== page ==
Billy Strayhorn entered this life in Dayton, Ohio in 1915. Early on, his family moved to Pittsburgh. As a kid, he became very interested in music and by the time he was in high school, not only was he an exceptional pianist with a classical music pedigree, but he’d become quite a composer.
Strayhorn cut his musical teeth with a band of other young musicians who did some local gigs around Pittsburgh. When he was playing with those musicians, Strayhorn was writing music, playing piano at cocktail parties and holding down a delivery job at a local drugstore.
Everything changed in 1938. That was the year a friend introduced him to Duke Ellington while the orchestra was performing in Pittsburgh. Duke had been told that he should meet this young gifted Pittsburgh songwriter with enormous potential. The meeting and impromptu audition took place in Duke’s dressing room while he was getting his hair groomed. Before he heard Strayhorn play, he was only mildly interested in hearing him. He was startled when Strayhorn demonstrated his ability by playing an Ellington standard exactly like Ellington would and then played it a second time as a re-arrangement. Ellington “was sold” and told Strayhorn he would hire him in some un-named capacity.
Ellington gave his soon to be young protégé his home address in New York and invited him to come to Harlem. One of the most often-told stories about their enigmatic relationship is how "Take The A Train" became the signature song for Duke. It seems Ellington had written down some instructions for Strayhorn about how to get to Harlem on the subway. He said he wrote it just to impress Ellington with his song writing ability by using just the hint of a theme. Strayhorn says when he wrote it, he thought of it as a quick exercise in fast composing, but had no idea that it would become an Ellington trademark.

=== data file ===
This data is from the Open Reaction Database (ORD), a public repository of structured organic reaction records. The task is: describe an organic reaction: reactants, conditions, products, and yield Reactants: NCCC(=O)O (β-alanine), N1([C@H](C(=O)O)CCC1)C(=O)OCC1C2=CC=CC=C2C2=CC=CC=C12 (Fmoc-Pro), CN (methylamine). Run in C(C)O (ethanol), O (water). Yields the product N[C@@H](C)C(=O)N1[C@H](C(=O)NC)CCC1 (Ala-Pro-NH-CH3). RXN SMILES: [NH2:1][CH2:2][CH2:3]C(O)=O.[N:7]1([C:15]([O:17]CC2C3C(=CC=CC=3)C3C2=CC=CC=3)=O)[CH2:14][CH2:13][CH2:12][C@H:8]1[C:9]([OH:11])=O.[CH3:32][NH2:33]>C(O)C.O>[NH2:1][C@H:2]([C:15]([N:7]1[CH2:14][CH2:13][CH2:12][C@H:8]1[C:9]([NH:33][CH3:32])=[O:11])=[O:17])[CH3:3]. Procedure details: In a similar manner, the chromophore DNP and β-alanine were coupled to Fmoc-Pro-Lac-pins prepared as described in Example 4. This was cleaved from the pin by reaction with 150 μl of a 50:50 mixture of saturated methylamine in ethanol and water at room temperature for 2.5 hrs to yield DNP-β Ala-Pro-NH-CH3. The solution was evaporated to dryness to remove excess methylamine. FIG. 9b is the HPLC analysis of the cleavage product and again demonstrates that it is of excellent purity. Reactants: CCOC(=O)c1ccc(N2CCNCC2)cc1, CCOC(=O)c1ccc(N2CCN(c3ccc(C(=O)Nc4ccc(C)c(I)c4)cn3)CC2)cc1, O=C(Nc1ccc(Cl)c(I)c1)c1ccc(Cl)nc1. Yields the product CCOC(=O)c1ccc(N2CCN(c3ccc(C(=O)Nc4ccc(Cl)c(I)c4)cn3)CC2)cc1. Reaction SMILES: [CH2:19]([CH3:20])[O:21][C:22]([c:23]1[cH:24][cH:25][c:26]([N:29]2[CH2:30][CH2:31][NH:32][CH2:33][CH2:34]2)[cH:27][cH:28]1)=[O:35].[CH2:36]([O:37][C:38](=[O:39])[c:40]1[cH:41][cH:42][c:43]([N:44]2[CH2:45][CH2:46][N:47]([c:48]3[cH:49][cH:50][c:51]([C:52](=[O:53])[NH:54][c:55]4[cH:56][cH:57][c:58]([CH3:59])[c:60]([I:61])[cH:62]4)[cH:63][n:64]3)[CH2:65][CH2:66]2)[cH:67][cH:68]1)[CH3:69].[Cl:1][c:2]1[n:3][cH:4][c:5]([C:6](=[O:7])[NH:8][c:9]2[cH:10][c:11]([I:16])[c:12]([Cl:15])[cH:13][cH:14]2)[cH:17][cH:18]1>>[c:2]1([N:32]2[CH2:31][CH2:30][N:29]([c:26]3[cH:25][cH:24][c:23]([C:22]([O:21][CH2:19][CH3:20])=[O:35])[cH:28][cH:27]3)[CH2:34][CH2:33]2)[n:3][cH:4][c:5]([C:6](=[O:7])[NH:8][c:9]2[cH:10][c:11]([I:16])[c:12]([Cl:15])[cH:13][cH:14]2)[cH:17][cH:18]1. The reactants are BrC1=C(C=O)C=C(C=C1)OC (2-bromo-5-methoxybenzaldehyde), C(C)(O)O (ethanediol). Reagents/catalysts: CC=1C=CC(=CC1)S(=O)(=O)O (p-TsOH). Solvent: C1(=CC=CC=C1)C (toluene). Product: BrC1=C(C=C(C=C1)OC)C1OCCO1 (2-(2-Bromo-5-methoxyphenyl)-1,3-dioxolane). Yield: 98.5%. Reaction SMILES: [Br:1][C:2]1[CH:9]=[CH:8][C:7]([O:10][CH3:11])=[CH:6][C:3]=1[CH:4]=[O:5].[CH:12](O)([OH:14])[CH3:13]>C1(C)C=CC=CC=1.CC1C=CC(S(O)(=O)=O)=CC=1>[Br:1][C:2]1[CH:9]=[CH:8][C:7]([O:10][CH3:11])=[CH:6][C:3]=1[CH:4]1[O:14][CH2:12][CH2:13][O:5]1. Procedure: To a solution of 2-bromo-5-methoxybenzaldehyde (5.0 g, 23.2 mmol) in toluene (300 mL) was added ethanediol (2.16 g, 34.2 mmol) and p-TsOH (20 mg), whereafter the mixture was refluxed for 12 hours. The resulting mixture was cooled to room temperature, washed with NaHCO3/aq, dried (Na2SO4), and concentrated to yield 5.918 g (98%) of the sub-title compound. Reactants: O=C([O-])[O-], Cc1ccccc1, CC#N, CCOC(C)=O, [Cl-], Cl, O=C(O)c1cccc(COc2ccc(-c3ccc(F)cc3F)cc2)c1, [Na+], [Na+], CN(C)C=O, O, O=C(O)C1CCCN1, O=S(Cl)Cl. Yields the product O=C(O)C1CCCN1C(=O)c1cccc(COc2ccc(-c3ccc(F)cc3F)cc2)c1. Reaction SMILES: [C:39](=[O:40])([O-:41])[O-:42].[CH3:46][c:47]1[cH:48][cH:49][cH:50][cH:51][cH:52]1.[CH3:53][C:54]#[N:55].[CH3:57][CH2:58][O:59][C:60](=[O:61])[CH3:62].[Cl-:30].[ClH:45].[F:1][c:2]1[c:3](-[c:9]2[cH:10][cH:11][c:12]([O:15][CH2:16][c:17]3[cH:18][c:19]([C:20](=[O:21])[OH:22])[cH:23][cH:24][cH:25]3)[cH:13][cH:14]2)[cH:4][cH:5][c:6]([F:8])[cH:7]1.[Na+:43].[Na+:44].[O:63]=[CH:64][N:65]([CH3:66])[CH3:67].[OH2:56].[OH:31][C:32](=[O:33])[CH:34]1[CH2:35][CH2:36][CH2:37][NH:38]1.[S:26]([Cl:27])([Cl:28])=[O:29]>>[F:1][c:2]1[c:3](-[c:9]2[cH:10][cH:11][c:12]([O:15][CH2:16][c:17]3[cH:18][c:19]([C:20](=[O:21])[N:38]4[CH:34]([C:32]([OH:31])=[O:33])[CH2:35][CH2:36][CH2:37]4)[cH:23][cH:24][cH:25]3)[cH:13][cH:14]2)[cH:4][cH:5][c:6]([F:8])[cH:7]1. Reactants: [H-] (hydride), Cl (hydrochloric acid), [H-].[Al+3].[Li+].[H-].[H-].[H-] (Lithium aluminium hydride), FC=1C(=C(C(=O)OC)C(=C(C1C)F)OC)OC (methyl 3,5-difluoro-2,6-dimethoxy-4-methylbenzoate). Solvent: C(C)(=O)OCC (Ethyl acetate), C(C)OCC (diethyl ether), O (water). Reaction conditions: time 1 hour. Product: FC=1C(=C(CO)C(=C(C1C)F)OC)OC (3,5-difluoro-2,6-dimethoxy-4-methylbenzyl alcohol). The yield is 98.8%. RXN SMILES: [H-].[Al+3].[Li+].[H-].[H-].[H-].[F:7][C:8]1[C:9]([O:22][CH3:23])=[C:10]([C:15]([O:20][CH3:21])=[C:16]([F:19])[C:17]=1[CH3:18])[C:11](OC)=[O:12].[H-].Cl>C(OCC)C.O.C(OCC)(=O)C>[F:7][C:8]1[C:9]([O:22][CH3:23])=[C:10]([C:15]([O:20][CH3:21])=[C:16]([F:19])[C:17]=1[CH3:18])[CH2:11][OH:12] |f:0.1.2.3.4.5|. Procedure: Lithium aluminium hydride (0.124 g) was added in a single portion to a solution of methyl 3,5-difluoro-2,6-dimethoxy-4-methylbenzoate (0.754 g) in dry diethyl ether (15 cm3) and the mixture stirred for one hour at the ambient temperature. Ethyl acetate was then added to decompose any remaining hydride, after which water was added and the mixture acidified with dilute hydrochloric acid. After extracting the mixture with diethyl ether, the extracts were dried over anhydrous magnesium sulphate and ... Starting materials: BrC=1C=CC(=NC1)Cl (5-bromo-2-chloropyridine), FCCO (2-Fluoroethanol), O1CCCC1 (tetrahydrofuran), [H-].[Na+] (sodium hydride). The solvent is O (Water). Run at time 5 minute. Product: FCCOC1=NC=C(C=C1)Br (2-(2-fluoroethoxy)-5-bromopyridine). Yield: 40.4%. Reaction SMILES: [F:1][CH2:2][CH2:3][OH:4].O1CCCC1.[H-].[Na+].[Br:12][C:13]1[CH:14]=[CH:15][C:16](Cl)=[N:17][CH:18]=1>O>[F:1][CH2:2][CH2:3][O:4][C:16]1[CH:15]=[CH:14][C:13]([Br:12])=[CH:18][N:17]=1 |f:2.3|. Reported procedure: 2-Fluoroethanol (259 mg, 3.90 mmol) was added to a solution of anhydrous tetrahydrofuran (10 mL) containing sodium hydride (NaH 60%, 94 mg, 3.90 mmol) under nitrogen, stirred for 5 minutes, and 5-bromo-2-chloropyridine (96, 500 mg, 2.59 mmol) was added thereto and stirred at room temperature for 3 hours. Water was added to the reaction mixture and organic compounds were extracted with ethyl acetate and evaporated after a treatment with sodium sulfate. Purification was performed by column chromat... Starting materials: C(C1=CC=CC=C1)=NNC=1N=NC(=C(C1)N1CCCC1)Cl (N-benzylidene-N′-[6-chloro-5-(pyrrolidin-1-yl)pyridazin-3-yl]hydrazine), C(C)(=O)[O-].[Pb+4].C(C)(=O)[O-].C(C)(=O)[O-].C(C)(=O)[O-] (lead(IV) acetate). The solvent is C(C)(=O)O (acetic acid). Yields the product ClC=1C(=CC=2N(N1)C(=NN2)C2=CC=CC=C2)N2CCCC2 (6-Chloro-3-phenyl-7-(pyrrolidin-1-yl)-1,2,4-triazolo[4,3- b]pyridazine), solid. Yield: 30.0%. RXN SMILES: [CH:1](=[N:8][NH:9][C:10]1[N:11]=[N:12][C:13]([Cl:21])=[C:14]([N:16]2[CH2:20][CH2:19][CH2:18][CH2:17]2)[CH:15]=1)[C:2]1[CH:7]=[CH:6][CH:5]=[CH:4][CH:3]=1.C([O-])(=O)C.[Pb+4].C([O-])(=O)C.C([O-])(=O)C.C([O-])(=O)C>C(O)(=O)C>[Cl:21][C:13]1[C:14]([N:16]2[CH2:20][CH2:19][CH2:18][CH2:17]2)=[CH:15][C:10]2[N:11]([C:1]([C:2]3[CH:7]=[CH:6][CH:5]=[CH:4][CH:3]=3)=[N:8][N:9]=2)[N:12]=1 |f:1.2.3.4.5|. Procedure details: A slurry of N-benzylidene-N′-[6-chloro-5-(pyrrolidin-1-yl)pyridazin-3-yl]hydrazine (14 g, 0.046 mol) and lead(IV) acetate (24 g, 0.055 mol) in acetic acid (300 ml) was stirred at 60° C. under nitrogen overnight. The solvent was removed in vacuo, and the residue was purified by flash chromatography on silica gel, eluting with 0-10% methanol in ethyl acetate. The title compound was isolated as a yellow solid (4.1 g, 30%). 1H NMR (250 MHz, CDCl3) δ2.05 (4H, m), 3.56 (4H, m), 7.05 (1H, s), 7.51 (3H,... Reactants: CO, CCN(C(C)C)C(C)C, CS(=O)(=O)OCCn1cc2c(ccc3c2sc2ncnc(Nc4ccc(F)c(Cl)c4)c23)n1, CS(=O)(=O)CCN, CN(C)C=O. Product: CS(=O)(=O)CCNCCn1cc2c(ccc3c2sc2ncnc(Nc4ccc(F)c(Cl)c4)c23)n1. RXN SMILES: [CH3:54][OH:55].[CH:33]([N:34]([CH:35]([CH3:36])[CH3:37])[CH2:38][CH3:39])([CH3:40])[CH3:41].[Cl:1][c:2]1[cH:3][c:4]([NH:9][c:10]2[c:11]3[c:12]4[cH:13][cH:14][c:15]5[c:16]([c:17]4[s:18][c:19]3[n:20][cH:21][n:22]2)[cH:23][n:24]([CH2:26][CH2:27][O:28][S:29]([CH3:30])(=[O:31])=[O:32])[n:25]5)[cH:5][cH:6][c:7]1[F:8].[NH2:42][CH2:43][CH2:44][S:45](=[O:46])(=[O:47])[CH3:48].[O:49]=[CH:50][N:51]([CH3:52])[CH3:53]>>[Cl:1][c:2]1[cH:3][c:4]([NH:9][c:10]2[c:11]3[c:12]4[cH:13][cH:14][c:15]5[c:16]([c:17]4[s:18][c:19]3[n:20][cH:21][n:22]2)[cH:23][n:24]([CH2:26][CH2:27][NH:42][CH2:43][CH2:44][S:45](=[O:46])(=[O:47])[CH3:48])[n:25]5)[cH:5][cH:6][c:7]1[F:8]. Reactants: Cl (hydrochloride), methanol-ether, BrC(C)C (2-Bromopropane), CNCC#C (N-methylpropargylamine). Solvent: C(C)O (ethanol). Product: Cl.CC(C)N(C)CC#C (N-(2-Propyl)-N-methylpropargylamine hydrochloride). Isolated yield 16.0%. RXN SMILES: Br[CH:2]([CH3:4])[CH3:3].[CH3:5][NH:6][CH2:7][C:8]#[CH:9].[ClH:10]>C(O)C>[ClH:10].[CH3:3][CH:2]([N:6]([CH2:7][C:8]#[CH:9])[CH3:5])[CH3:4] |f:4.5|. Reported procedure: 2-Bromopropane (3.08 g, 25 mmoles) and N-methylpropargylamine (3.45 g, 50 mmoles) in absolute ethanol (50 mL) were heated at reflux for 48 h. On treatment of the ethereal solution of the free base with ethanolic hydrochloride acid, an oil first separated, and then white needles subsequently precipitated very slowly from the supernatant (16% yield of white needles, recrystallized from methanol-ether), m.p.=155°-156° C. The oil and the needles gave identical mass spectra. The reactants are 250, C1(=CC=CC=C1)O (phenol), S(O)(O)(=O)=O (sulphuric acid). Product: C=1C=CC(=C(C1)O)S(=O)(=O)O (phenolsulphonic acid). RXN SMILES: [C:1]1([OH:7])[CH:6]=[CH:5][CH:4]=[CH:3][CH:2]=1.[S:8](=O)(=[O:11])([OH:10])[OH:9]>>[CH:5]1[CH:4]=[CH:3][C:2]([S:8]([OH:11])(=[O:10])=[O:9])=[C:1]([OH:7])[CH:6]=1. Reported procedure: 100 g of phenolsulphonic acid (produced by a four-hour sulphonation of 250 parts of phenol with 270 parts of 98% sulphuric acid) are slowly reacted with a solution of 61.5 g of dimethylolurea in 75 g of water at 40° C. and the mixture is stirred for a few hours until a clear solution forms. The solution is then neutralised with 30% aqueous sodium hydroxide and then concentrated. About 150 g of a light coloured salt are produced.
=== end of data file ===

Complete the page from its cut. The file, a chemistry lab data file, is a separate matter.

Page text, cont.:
Strayhorn joined Ellington’s organization in 1938 and stayed with him almost continuously until his death in 1967. Strayhorn and Ellington had a symbiotic music relationship. They complimented each other more completely than just about any other music association of its time. They had completely different personalities. Duke was an elegant, larger-than-life music figure, who loved the night life, the ladies and the adoration of a large audience, and Billy was gay, a bit introverted and valued his privacy. Together they produced some of most enduring music ever performed or recorded by a jazz orchestra.]
Here are my picks for the best Billy Strayhorn-penned tunes:
Johnny Hartman was a jazz vocalist who grew up on Chicago’s South Side. His began to broaden his musical knowledge and explore the possibilities of his sonorous baritone voice while he was a student at DuSable High School. Hartman benefitted from the teachings of the legendary Captain Walter Dyett much in the same way that future music stars like Dinah Washington and Gene Ammons did. Many music critics speculate that Hartman would have become more well-known if he had not come along at the same time as Billy Eckstine, who also had a great baritone voice. Even though he was well respected in music circles, Johnny Hartman’s career never really caught fire. There was one exception in 1963, when he recorded an album of beautiful ballads, with John Coltrane on tenor sax. The Billy Strayhorn composition “Lush Life” is one of its most beautiful pieces.